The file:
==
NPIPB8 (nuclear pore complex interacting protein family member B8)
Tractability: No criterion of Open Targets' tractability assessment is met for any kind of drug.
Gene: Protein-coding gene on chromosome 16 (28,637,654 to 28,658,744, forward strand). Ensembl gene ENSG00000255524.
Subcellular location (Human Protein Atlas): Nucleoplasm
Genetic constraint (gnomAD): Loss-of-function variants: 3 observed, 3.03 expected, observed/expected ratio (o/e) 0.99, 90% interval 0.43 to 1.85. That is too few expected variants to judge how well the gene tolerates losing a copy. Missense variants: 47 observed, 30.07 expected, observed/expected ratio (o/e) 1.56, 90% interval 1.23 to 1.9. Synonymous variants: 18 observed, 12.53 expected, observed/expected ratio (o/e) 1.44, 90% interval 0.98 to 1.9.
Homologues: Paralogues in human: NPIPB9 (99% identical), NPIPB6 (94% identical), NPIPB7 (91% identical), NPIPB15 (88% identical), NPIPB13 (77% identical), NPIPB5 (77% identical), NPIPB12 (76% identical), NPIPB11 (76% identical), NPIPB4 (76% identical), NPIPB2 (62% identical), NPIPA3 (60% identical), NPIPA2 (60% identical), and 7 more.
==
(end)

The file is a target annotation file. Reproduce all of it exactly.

NPIPB8 (nuclear pore complex interacting protein family member B8)
Tractability: No criterion of Open Targets' tractability assessment is met for any kind of drug.
Gene: Protein-coding gene on chromosome 16 (28,637,654 to 28,658,744, forward strand). Ensembl gene ENSG00000255524.
Subcellular location (Human Protein Atlas): Nucleoplasm
Genetic constraint (gnomAD): Loss-of-function variants: 3 observed, 3.03 expected, observed/expected ratio (o/e) 0.99, 90% interval 0.43 to 1.85. That is too few expected variants to judge how well the gene tolerates losing a copy. Missense variants: 47 observed, 30.07 expected, observed/expected ratio (o/e) 1.56, 90% interval 1.23 to 1.9. Synonymous variants: 18 observed, 12.53 expected, observed/expected ratio (o/e) 1.44, 90% interval 0.98 to 1.9.
Homologues: Paralogues in human: NPIPB9 (99% identical), NPIPB6 (94% identical), NPIPB7 (91% identical), NPIPB15 (88% identical), NPIPB13 (77% identical), NPIPB5 (77% identical), NPIPB12 (76% identical), NPIPB11 (76% identical), NPIPB4 (76% identical), NPIPB2 (62% identical), NPIPA3 (60% identical), NPIPA2 (60% identical), and 7 more.